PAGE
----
Behavior in Versions 2.3 and earlier:
When you record a video the "Lighting" selection will optimize the recording settings to reduce the flicker found in lighting supplied by Alternating Current (AC). This flicker will be at 50 or 60 Hz depending on your local electrical line frequency. Normally, the recording will be made at twice this line frequency. If the frame rate is set at a frequency other than twice the line frequency a beating (beat frequency) between the frame rate and lighting may occur. If you have selected "Other" as your Lighting selection then manually adjusted the frame rate so that it is no longer twice the line frequency, as you amplify the recording, the flickering will change the intensity of the lighting on the asset making it appear brighter and dimmer. To reduce this affect, you can either:
The Camera Properties window in Version 2.3 and earlier:
Version 2.4 UPDATE
To simplify the recording process, the Acquisition Mode and Lighting settings have been removed from the user interface. Now, all that is required is to slide the "Framerate (fps)" slider to the needed setting.
The Camera Properties window in Version 2.4 and newer:
Reduce the length of the exported recording
This method is available in Versions 2.0 and newer.
In some cases, where the motion is repetitive in nature, it may not be necessary or possible to export the entire video. To reduce the size of a Motion Amplification® recording which has already been analyzed, you can select the amount of the recording you want to export. Follow these steps to select the amount of the recording to export:
Version 2.5 UPDATE:
The method for adjusting the Export Start and End positions was improved in Version 2.5. From that version on, you can simply click, hold and drag on the green triangles and move their positions.
Adjust the green triangles as necessary until you achieve the size MP4 you desire.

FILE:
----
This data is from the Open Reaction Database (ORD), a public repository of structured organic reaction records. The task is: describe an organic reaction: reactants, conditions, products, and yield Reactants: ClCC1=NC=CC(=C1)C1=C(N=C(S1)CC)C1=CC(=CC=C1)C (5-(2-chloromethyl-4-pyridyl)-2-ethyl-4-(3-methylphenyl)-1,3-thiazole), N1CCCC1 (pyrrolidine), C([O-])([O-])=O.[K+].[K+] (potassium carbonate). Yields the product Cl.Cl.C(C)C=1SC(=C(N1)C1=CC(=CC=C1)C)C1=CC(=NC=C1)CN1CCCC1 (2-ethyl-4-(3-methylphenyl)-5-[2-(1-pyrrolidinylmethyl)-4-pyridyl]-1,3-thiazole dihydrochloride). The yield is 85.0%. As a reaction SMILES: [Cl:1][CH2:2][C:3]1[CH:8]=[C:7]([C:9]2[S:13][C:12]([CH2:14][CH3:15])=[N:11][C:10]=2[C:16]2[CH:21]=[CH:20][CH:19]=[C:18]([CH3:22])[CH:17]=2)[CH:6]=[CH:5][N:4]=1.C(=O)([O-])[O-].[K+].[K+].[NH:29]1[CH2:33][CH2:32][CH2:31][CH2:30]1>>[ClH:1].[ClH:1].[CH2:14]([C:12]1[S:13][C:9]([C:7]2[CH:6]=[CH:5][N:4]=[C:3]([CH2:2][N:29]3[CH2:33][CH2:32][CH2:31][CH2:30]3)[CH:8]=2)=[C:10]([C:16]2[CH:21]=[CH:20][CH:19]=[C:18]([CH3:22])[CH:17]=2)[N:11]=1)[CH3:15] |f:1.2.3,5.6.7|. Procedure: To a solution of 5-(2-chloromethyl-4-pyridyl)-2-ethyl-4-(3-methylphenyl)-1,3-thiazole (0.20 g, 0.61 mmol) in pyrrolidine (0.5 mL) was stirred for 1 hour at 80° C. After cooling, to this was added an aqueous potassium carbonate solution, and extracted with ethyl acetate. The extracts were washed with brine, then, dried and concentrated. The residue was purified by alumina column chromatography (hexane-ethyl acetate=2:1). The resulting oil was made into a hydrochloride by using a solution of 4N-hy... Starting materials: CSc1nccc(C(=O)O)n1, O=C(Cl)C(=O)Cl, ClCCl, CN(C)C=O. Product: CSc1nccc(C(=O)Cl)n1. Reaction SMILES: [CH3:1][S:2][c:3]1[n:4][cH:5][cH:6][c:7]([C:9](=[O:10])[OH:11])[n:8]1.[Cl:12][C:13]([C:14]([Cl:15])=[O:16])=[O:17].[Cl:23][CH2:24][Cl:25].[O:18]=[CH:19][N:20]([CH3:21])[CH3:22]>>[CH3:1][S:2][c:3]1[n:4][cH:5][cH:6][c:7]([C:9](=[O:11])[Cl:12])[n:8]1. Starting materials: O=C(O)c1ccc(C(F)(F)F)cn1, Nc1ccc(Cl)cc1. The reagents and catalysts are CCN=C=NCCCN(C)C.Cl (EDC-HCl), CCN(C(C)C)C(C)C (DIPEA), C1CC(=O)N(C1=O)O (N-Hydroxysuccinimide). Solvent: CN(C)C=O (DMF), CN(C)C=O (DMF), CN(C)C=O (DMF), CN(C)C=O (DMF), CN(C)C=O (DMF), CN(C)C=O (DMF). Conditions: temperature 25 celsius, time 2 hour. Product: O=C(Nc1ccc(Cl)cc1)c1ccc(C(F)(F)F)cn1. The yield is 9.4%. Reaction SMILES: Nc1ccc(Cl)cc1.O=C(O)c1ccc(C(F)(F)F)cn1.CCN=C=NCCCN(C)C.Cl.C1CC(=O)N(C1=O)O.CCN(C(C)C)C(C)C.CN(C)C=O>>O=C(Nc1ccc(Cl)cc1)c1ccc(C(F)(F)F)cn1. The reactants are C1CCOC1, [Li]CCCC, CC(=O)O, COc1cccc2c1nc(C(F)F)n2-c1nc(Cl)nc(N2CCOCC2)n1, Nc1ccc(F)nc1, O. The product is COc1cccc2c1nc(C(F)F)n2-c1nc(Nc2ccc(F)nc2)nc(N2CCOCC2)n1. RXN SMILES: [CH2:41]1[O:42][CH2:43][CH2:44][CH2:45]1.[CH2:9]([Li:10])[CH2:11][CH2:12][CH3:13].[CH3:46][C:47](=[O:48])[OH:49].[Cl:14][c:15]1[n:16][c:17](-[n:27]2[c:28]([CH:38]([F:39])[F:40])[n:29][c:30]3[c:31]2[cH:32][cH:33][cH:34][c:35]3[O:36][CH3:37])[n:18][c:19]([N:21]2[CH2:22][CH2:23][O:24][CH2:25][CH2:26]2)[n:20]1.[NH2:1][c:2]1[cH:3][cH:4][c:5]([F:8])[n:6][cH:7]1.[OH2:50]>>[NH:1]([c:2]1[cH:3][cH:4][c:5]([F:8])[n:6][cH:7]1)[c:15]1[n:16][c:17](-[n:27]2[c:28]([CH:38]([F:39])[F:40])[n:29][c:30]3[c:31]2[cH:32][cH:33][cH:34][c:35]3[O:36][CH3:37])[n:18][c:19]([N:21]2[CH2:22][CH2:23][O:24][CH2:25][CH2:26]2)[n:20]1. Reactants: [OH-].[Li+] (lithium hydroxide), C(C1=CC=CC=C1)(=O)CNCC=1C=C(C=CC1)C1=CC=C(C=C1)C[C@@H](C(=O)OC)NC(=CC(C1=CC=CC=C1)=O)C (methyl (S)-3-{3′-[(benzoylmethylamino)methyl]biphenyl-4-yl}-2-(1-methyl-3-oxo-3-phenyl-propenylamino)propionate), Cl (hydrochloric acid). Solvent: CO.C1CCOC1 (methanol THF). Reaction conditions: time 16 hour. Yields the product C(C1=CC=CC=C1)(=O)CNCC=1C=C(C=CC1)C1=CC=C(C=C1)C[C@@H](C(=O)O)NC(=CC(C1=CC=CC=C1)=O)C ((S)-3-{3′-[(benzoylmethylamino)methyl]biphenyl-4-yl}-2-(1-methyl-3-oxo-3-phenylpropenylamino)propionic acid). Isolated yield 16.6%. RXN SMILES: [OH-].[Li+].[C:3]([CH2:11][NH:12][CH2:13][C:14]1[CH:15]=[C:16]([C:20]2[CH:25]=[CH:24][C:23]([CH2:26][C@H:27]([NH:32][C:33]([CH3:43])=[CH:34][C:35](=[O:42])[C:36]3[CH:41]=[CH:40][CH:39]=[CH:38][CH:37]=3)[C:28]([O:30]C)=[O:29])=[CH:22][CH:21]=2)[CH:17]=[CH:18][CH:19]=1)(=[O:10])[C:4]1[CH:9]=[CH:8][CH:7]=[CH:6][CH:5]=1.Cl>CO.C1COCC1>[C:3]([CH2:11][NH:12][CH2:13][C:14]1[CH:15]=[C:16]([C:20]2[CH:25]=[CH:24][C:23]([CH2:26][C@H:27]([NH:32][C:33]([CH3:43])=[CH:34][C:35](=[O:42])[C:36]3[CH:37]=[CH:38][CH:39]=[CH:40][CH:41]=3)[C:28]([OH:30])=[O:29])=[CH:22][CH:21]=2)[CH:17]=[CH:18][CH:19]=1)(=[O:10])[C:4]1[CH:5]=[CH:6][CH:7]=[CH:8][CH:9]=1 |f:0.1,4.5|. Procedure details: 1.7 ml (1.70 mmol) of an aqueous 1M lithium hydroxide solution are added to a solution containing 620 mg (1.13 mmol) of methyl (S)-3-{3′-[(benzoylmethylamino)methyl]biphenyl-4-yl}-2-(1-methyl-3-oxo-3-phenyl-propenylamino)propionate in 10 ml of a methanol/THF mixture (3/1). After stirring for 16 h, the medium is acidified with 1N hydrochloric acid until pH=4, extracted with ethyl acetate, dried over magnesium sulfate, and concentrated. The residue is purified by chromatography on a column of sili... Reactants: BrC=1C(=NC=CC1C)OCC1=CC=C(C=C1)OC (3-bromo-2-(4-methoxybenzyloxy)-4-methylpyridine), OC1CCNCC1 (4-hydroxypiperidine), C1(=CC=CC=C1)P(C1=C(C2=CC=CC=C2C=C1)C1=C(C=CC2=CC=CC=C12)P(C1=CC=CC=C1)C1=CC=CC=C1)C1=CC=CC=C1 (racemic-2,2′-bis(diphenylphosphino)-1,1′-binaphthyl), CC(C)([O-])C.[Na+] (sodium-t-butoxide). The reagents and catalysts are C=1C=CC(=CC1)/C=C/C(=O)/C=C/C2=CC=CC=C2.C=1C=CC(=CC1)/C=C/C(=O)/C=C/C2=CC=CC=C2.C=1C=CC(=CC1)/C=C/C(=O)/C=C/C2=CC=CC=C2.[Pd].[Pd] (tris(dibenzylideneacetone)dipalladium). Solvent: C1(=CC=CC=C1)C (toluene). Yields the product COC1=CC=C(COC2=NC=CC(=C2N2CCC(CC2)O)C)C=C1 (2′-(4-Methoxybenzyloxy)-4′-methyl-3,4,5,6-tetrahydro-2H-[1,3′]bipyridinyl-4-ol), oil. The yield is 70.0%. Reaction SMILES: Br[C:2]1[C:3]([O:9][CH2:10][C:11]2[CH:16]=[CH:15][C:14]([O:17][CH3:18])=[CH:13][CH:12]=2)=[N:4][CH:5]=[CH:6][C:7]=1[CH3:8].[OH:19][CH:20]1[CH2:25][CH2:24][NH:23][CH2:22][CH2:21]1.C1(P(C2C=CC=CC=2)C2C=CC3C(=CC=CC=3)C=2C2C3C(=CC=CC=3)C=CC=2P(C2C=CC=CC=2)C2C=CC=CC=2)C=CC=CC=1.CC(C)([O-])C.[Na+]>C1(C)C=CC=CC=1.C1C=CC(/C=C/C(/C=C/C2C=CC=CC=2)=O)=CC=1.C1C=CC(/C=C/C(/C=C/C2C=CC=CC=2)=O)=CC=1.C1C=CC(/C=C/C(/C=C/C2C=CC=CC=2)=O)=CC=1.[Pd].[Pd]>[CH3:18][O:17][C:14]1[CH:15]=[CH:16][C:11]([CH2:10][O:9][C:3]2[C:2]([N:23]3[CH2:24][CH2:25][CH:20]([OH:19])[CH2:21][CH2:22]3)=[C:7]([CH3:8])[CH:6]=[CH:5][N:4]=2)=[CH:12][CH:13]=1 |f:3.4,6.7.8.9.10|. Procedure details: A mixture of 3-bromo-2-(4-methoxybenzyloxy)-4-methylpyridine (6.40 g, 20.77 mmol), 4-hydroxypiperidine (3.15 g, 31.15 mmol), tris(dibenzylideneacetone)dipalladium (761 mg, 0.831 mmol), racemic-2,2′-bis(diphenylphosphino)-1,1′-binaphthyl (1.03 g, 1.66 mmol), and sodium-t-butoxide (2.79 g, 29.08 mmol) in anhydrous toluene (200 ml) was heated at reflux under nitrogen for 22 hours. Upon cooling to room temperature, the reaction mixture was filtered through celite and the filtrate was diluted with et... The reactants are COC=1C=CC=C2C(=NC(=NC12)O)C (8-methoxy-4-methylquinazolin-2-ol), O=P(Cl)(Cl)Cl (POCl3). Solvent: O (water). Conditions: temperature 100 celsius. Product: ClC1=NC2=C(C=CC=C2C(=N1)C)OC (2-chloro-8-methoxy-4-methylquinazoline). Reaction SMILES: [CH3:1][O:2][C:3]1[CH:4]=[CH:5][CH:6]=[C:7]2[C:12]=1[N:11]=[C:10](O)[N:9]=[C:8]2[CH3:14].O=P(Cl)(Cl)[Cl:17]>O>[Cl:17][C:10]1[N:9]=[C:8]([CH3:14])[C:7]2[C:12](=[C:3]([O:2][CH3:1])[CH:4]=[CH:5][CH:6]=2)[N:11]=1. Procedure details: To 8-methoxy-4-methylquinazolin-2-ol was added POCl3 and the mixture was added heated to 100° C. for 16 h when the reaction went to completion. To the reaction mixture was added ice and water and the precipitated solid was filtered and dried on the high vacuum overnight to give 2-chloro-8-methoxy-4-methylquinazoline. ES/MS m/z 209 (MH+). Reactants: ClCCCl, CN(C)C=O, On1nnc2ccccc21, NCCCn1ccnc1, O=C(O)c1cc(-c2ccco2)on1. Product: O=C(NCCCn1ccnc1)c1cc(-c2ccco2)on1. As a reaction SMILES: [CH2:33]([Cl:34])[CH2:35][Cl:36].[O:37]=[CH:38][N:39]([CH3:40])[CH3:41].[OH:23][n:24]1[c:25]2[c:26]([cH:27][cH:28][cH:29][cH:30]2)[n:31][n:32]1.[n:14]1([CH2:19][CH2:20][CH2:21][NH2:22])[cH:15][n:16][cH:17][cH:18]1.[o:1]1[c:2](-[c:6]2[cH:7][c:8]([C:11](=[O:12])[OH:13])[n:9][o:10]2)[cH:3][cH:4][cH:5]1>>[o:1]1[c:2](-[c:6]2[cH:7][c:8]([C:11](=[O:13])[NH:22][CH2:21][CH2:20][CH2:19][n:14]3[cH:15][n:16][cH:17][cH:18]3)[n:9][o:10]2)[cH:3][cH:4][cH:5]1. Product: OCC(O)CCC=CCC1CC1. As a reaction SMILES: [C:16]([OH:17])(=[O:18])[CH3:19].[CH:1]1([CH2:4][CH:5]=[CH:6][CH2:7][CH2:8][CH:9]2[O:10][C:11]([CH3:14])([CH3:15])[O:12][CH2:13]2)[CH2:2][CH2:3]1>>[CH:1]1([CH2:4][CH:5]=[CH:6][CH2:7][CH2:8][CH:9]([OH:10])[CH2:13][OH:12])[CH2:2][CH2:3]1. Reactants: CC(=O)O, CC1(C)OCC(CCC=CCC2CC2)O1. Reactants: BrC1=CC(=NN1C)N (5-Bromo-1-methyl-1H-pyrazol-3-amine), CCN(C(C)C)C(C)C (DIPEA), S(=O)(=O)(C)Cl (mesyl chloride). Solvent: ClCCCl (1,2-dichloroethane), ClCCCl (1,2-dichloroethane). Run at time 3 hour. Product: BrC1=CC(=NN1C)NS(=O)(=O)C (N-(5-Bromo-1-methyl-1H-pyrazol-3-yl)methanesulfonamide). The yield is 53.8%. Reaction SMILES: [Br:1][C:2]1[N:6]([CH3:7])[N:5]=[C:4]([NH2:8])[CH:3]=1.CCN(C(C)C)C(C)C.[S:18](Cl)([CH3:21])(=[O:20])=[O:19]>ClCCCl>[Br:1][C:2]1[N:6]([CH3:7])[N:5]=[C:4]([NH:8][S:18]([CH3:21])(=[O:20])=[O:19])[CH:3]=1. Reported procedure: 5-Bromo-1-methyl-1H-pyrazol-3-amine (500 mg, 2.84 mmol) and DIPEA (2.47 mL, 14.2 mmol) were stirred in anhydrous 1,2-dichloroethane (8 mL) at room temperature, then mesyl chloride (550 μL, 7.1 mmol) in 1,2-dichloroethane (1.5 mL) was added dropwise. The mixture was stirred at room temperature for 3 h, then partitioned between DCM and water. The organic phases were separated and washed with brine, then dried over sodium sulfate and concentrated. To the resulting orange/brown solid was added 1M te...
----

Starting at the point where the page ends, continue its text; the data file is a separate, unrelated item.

Watch the attached video for an example.
The Motion Amplification software can support all of the following filters as described in detail below. They can be applied individually or in combinations. In all of the examples below, the areas in green will be included in the video while the areas in red will be excluded. Because of their behavior, only one Bandpass, one Lowpass, and one Highpass filter can be applied to a video. You can use all three on the same video, but only one of each type. You can add as many Bandstop Filters as you need.
A bandpass filter will only allow frequency content between the low and the high cutoff to be amplified. All other frequency content will be excluded from amplification. When you select "Bandpass" from the "Type" dropdown, you will be allowed to enter your "Low Cutoff" and "High Cutoff" values. You can either use the keyboard to type values into the fields directly, or use the cursor to drag the red circles on the spectrum display to the area of interest. In the example below, only motion related to frequencies between 16.6 Hz and 17.8 Hz will be amplified in the video.
A lowpass filter will only allow frequency content below the high cutoff to be amplified. All other frequency content will be excluded from amplification. When you select "Lowpass" from the "Type" dropdown, you will only be allowed to enter your "High Cutoff" value. You can either use the keyboard to type the value into the field directly, or use the cursor to drag the red circle on the spectrum display to the area of interest. In the example below, only motion below 3.8 Hz will be amplified in the video.